Sudan has drawn a lot of media attention in the past few months because of ongoing public protests across the country. The protests broke out on December 19, 2019 initially as result of the tripling of the price of bread. The country is currently faced with severe economic decline which has led to a steep increase in the price of basic goods. This is in part what has led to discontentment. As a result of the protests, curfews were issued and schools closed.
The increased level of economic decline in the country has led to a high inflation rate of about 70%. The Sudanese people greatly frustrated by all these have turned their attention to President Omar al-Bashir who has ruled Sudan for 30 years and have been calling for him to step down.
Many people have been killed and others arrested and detained by the police. According to Amnesty International about 45 people have died so far. Among the people detained were journalists, activists and civilians. On Thursday, February 7, many more people gathered to demand the release of those detained and to show solidarity to their fellow protesters. As a result of the reports of human rights violations against protestors, there were calls from the international community for justice for the detained and for the police to protect the Sudanese’s rights to peacefully protest.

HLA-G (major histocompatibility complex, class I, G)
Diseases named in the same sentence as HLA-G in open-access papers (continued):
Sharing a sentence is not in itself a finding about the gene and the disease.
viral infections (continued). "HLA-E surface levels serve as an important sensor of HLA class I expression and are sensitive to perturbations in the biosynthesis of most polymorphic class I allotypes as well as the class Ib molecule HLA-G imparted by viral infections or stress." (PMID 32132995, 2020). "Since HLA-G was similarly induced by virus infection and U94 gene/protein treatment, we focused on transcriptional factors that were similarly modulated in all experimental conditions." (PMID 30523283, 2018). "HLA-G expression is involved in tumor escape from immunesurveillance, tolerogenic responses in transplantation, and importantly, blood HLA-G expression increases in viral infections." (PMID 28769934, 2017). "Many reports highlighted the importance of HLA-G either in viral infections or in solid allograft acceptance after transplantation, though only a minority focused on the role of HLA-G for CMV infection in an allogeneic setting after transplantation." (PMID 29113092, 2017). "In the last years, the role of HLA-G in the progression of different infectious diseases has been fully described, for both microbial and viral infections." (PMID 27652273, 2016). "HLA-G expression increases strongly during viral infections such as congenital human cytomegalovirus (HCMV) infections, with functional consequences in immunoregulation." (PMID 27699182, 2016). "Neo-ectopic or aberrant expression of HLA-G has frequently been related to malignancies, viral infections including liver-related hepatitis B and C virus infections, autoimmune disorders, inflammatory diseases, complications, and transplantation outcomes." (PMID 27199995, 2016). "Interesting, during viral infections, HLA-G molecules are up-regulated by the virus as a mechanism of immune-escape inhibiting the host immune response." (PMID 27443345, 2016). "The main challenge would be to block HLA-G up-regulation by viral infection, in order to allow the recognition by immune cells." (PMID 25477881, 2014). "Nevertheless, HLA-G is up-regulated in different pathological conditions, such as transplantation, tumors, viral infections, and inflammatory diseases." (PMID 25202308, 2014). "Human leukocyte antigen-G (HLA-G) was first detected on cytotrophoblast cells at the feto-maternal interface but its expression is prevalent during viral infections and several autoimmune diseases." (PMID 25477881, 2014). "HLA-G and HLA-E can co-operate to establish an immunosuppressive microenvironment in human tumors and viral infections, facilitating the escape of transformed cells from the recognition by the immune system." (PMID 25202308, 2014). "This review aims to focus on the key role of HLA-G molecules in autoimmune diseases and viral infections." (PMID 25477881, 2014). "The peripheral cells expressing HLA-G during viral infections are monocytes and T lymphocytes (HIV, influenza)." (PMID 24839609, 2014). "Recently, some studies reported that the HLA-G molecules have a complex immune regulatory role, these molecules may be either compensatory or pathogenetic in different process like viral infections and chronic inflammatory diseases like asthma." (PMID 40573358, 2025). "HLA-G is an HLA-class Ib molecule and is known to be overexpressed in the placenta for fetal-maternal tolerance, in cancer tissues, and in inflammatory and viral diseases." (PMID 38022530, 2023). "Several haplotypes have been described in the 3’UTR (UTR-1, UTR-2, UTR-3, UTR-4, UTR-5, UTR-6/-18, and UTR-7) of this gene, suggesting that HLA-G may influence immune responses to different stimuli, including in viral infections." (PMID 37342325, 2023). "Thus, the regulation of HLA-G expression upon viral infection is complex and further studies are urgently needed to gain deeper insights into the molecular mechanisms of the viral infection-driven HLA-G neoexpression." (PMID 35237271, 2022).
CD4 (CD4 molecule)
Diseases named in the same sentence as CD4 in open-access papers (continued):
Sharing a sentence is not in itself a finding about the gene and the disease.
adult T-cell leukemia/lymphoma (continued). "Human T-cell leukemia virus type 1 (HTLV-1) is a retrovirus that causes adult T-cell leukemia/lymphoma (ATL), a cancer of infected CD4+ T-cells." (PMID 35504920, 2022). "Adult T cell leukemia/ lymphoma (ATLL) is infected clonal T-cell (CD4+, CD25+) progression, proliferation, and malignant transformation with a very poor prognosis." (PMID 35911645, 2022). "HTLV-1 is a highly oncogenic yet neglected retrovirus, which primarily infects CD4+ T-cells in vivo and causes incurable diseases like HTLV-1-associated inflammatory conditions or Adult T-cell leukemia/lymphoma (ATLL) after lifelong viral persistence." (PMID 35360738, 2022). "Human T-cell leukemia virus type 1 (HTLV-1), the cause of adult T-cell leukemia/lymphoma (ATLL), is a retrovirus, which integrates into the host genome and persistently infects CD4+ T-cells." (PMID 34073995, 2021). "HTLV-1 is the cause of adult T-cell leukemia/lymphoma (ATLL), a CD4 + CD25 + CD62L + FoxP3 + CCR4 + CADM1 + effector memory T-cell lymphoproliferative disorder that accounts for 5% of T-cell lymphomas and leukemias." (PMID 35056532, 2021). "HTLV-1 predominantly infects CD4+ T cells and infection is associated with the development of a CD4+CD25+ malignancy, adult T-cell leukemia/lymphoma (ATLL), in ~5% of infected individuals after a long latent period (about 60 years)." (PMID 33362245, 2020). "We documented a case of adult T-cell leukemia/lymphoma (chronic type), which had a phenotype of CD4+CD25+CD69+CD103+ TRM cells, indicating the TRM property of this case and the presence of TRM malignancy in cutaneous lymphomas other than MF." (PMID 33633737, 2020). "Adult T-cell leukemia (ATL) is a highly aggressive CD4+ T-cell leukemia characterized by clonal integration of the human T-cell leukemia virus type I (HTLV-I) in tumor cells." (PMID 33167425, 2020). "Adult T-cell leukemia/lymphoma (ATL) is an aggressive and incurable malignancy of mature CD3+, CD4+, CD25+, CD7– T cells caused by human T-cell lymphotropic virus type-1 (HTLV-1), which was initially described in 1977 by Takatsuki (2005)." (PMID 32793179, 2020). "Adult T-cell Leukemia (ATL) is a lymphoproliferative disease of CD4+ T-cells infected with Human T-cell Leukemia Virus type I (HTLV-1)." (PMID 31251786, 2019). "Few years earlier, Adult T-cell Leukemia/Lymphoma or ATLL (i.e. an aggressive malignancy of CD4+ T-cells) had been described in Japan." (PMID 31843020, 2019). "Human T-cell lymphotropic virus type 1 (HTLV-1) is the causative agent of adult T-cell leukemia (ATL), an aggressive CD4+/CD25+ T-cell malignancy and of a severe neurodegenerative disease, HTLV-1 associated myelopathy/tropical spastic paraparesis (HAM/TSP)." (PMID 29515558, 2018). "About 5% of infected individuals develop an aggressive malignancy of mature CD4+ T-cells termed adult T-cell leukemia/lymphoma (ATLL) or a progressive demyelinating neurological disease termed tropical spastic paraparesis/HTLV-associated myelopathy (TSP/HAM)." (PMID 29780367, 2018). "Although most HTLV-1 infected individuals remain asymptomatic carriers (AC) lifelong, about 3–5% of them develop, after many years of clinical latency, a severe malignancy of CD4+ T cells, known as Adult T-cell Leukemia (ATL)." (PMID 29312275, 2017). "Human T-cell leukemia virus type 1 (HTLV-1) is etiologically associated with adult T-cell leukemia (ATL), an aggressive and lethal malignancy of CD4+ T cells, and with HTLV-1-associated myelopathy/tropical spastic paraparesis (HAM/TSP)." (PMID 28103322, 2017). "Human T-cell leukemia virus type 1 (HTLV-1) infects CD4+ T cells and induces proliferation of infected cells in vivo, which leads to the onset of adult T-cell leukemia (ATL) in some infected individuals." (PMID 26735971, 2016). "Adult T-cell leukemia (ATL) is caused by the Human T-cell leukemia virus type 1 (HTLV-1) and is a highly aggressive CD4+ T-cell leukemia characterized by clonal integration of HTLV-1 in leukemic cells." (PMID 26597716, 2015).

After cries for justice from the international community, the President al-Bashir and the Sudanese government have taken a more conciliatory response to the demands of the protesters. President al-Bashir promised to release those who have been detained. However, he downplayed the fact protesters are young, old and from all walks of life and professions and simply said that most of them are youth who were disgruntled by the lack of jobs and opportunities and women who were unhappy about the public order law which obviously sets unfair parameters for women’s dress code in order to protect morality. Also, Prime Minister, Moataz Moussa said in response to the protests that the concerns of the people are “legitimate and the government is working towards it”.
Furthermore, Sudan has been suffering economically mainly because they have been blacklisted by the US and is on the list of States sponsors of terrorism. Because of this, their ability to engage in international transactions is highly restricted. Also, we cannot overlook the fact that Sudan’s debt amounts to $55 billion. The country is pushing for normalized bilateral relations with the United States. According to Voice of America, Congresswoman Karen Bass, Chair of the U.S House Foreign Affairs Subcommittee on Africa said that Sudan’s repression of peaceful protesters can and will potentially undermine the process of re-establishing relations with the US, get rid of sanctions and be taken off the state sponsors of terrorism list.
Written by: Adwoa Ohemeng
Edited by: Bahati, Ntama
Originally posted on www.argn.org